When Should Kids Start Using Deodorant?

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Parents

My son hasn't gone through puberty yet, but sometimes he gets body odor. I wonder if it's time for him to start using deodorant, but I worry that it might be too early.
– Shauna

As kids enter puberty, a lot of them start to develop body odor. Different kids start puberty at different times, but boys generally begin between ages 9 and 14.

Deodorants get rid of the odor of sweat by covering it up, and antiperspirants actually stop or dry up perspiration. There's no specific age at which kids can start using it, but they should read the directions. Some work better if they're used at night, whereas others recommend application in the morning.

And it wouldn't hurt to remind your son about some hygiene basics. Encourage him to get into the habit of showering every day. Additionally, he also may want to shower after activities where he's worked up a sweat. Encourage him to wear clean clothes, socks, and underwear each day.

If your son is feeling self-conscious about sweating and body odor, talk with his doctor.

Reviewed by: Steven Dowshen, MD
Date reviewed: February 2010



Related Resources

OrganizationAmerican Academy of Pediatrics (AAP) The AAP is committed to the health and well-being of infants, adolescents, and young adults. The website offers news articles and tips on health for families.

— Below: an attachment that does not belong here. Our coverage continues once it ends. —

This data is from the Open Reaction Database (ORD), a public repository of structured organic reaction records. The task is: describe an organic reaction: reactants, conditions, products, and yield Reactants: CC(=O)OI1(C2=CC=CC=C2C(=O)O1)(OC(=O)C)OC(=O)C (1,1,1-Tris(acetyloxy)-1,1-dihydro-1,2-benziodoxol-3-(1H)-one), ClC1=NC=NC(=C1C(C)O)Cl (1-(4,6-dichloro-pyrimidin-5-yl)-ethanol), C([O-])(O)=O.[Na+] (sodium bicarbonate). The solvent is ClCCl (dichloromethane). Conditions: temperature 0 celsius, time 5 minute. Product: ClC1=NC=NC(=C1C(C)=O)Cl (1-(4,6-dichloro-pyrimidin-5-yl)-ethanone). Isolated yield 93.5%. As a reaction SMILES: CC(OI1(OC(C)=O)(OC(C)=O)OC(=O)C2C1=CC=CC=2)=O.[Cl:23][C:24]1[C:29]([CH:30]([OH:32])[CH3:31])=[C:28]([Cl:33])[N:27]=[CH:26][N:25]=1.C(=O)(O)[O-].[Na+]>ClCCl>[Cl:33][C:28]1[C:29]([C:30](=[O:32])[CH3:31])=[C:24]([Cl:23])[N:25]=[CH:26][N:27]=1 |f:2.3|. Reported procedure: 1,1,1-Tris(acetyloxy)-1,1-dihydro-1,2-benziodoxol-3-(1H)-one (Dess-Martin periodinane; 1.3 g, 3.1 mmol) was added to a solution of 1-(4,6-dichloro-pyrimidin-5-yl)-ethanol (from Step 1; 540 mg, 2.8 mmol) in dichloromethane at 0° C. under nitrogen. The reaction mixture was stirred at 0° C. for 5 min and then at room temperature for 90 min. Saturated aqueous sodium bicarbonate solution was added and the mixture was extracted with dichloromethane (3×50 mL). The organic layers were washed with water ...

Web SiteSociety for Adolescent Medicine The Society for Adolescent Medicine is committed to advancing the health and well-being of adolescents. Their site also offers a locator for adolescent health professionals.


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Sexual Development Changes become more dramatic and complex with the onset of puberty, and kids are likely to have lots of questions. These articles can help you become a trusted source of information, comfort, and support for your kids.
How Can I Encourage Good Hygiene Habits? Find out what the experts say.
Talking to Your Child About Puberty Talking to kids about puberty is an important job for parents, especially because kids often hear about sex and relationships from unreliable sources. Here are some tips.




Note: All information is for educational purposes only. For specific medical advice, diagnoses, and treatment, consult your doctor.

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